Phenic acid was henceforth applied by nebulization in the preparation of operating rooms to which more enclosed and isolated spaces would begin to be dedicated, but used particularly to wash instrumentation, surgical supplies, and the hands of surgeons, who would also begin to use more suitable and clean clothing.

Phenolic acid, formerly known as carbolic acid and now called phenol, is an aromatic compound derived from benzene. Pure, it occurs as white crystals that, due to oxidation by oxygen in the air, tend over time to take on a yellow or pink tint.

As Bernard Shaw pointed out, with Lister “the end of the century tastes like carbolic acid.”

It was many more years before William Stewart Halsted proposed that Goodyear manufacture latex gloves to be worn during surgeries (used in the operating room in 1890), and the use of headgear in the operating room was adopted.

Antisepsis took the first step. The next would be the transition from antisepsis to asepsis, to the discovery of “infection,” which would change the history of surgery and with it the fate of so many patients. It would be Robert Koch in 1872 with the discovery of the anthrax bacillus who would give content and meaning to this new and revolutionary concept.

Pasteur and Koch’s studies particularly attracted Lister, who delved into the relationship between bacteria and disease and broadened his interests in the field of immunology.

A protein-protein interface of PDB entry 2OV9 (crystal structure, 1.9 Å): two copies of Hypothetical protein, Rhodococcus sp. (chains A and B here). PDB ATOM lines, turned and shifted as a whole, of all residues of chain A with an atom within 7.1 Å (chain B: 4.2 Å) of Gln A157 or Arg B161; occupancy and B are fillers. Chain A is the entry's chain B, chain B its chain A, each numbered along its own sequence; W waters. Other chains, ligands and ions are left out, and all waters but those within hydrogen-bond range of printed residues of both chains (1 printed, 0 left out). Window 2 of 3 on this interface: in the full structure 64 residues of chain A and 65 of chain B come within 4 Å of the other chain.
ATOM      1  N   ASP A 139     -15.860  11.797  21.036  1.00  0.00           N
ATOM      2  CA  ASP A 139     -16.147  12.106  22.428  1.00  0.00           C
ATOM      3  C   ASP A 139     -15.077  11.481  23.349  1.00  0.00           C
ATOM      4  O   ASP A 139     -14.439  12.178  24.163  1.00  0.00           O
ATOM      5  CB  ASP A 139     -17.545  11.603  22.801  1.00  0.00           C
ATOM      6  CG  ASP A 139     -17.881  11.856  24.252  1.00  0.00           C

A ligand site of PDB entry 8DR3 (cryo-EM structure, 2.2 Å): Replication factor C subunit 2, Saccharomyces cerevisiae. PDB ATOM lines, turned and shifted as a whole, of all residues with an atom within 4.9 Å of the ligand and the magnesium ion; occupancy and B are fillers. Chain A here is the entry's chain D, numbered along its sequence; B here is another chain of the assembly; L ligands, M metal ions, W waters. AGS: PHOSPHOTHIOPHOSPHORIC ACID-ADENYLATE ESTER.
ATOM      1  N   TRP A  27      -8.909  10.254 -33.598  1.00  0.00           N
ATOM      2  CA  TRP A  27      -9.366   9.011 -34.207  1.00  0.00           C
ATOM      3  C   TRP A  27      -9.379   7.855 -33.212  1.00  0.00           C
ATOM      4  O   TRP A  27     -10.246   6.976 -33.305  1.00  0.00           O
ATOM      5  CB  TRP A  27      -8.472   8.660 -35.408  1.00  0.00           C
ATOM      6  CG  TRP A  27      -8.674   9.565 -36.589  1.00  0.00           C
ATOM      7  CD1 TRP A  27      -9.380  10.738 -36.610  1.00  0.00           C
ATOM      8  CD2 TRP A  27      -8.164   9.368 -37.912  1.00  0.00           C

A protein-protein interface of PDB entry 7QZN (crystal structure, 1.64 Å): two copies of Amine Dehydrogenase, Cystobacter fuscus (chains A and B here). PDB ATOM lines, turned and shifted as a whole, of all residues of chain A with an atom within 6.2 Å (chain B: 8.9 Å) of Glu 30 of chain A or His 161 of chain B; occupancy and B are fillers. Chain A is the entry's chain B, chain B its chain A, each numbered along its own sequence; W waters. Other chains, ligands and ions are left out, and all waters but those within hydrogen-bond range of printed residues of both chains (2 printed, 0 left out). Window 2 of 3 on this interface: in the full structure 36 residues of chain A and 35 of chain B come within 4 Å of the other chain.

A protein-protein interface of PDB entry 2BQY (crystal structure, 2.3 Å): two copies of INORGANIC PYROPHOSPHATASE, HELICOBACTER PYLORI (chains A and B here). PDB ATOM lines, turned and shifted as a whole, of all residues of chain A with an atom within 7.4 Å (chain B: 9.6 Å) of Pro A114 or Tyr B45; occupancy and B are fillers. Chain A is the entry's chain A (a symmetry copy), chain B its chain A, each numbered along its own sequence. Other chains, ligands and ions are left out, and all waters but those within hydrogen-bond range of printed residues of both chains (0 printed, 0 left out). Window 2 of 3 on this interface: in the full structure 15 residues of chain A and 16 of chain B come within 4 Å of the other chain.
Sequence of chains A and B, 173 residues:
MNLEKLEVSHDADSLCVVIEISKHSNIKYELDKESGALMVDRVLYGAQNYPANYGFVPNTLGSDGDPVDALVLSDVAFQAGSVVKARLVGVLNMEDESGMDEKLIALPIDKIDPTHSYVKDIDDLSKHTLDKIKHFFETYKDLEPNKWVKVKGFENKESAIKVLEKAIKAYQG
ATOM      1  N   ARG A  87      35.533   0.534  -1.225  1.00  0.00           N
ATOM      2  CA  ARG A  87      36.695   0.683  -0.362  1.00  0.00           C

In those years the idea of aseptic surgery matured, not as an alternative but as an extension of antiseptic surgery as originally conceived by Lister. The antiseptic system tended to destroy germs with chemical agents both before and after wound invasion and to prevent any subsequent invasion by microorganisms of the wound. Asepsis, as Lister himself understood it, meant “the condition of a wound from which sepsis is absent.” This meant ensuring aseptic cleansing without antiseptic material coming into contact with the wound and instead using antiseptic media to prevent germs from polluting the surgical wound.

Lister’s discovery was not met everywhere with consensus and acclaim. In many circles, especially scientific ones, his theories were opposed and even derided. The practice of antisepsis was inconvenient and appeared only as a waste of time for old surgeons who made speed the pride of their art.

But Lister had the authority to impose and enforce, at least in the facilities he headed, strict regulations on antisepsis, and eventually results and time proved him right. And a well-deserved reputation he at least managed to enjoy during his lifetime.